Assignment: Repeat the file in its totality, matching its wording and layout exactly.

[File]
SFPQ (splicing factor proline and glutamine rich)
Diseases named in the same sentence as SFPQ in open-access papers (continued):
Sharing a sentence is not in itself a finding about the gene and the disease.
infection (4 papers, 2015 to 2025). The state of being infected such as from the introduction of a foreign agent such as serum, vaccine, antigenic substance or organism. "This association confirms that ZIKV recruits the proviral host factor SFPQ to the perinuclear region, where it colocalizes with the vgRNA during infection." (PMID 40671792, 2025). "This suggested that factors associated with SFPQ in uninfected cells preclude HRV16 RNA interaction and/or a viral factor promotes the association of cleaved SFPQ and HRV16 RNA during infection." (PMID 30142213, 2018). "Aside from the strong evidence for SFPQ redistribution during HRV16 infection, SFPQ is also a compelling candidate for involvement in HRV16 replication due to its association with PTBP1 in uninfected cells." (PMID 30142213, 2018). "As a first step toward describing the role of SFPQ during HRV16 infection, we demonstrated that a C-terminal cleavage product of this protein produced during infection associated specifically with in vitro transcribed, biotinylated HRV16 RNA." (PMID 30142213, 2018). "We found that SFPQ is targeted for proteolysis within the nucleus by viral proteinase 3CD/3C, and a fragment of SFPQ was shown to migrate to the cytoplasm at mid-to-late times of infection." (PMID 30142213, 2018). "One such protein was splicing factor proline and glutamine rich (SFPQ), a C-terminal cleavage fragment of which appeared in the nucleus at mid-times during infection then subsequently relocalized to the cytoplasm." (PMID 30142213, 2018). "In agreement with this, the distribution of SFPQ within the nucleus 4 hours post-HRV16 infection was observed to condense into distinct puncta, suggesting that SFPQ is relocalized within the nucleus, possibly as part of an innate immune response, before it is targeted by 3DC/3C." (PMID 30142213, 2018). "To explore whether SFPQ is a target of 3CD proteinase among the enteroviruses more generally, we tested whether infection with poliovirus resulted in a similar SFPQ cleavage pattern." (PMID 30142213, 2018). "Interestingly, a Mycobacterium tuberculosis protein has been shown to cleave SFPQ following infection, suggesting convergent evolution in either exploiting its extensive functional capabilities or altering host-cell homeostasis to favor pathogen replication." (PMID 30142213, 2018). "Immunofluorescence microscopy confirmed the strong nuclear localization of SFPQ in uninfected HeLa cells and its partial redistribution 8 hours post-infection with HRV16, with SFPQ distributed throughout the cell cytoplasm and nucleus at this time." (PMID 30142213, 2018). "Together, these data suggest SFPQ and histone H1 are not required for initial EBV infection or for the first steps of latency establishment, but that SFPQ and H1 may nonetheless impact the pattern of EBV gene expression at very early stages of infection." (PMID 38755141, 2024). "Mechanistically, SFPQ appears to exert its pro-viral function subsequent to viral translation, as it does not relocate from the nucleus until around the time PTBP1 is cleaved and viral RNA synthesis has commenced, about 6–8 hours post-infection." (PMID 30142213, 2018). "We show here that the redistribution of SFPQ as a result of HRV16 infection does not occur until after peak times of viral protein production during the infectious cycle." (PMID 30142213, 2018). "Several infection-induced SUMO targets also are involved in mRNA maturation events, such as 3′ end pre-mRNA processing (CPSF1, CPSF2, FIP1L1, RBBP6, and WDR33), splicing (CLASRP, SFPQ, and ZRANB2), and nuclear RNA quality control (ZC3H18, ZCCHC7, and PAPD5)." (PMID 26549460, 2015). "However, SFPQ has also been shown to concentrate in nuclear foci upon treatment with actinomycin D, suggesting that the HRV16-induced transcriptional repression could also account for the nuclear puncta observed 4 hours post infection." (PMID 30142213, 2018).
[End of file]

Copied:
SFPQ (splicing factor proline and glutamine rich)
Diseases named in the same sentence as SFPQ in open-access papers (continued):
Sharing a sentence is not in itself a finding about the gene and the disease.
infection (4 papers, 2015 to 2025). The state of being infected such as from the introduction of a foreign agent such as serum, vaccine, antigenic substance or organism. "This association confirms that ZIKV recruits the proviral host factor SFPQ to the perinuclear region, where it colocalizes with the vgRNA during infection." (PMID 40671792, 2025). "This suggested that factors associated with SFPQ in uninfected cells preclude HRV16 RNA interaction and/or a viral factor promotes the association of cleaved SFPQ and HRV16 RNA during infection." (PMID 30142213, 2018). "Aside from the strong evidence for SFPQ redistribution during HRV16 infection, SFPQ is also a compelling candidate for involvement in HRV16 replication due to its association with PTBP1 in uninfected cells." (PMID 30142213, 2018). "As a first step toward describing the role of SFPQ during HRV16 infection, we demonstrated that a C-terminal cleavage product of this protein produced during infection associated specifically with in vitro transcribed, biotinylated HRV16 RNA." (PMID 30142213, 2018). "We found that SFPQ is targeted for proteolysis within the nucleus by viral proteinase 3CD/3C, and a fragment of SFPQ was shown to migrate to the cytoplasm at mid-to-late times of infection." (PMID 30142213, 2018). "One such protein was splicing factor proline and glutamine rich (SFPQ), a C-terminal cleavage fragment of which appeared in the nucleus at mid-times during infection then subsequently relocalized to the cytoplasm." (PMID 30142213, 2018). "In agreement with this, the distribution of SFPQ within the nucleus 4 hours post-HRV16 infection was observed to condense into distinct puncta, suggesting that SFPQ is relocalized within the nucleus, possibly as part of an innate immune response, before it is targeted by 3DC/3C." (PMID 30142213, 2018). "To explore whether SFPQ is a target of 3CD proteinase among the enteroviruses more generally, we tested whether infection with poliovirus resulted in a similar SFPQ cleavage pattern." (PMID 30142213, 2018). "Interestingly, a Mycobacterium tuberculosis protein has been shown to cleave SFPQ following infection, suggesting convergent evolution in either exploiting its extensive functional capabilities or altering host-cell homeostasis to favor pathogen replication." (PMID 30142213, 2018). "Immunofluorescence microscopy confirmed the strong nuclear localization of SFPQ in uninfected HeLa cells and its partial redistribution 8 hours post-infection with HRV16, with SFPQ distributed throughout the cell cytoplasm and nucleus at this time." (PMID 30142213, 2018). "Together, these data suggest SFPQ and histone H1 are not required for initial EBV infection or for the first steps of latency establishment, but that SFPQ and H1 may nonetheless impact the pattern of EBV gene expression at very early stages of infection." (PMID 38755141, 2024). "Mechanistically, SFPQ appears to exert its pro-viral function subsequent to viral translation, as it does not relocate from the nucleus until around the time PTBP1 is cleaved and viral RNA synthesis has commenced, about 6–8 hours post-infection." (PMID 30142213, 2018). "We show here that the redistribution of SFPQ as a result of HRV16 infection does not occur until after peak times of viral protein production during the infectious cycle." (PMID 30142213, 2018). "Several infection-induced SUMO targets also are involved in mRNA maturation events, such as 3′ end pre-mRNA processing (CPSF1, CPSF2, FIP1L1, RBBP6, and WDR33), splicing (CLASRP, SFPQ, and ZRANB2), and nuclear RNA quality control (ZC3H18, ZCCHC7, and PAPD5)." (PMID 26549460, 2015). "However, SFPQ has also been shown to concentrate in nuclear foci upon treatment with actinomycin D, suggesting that the HRV16-induced transcriptional repression could also account for the nuclear puncta observed 4 hours post infection." (PMID 30142213, 2018).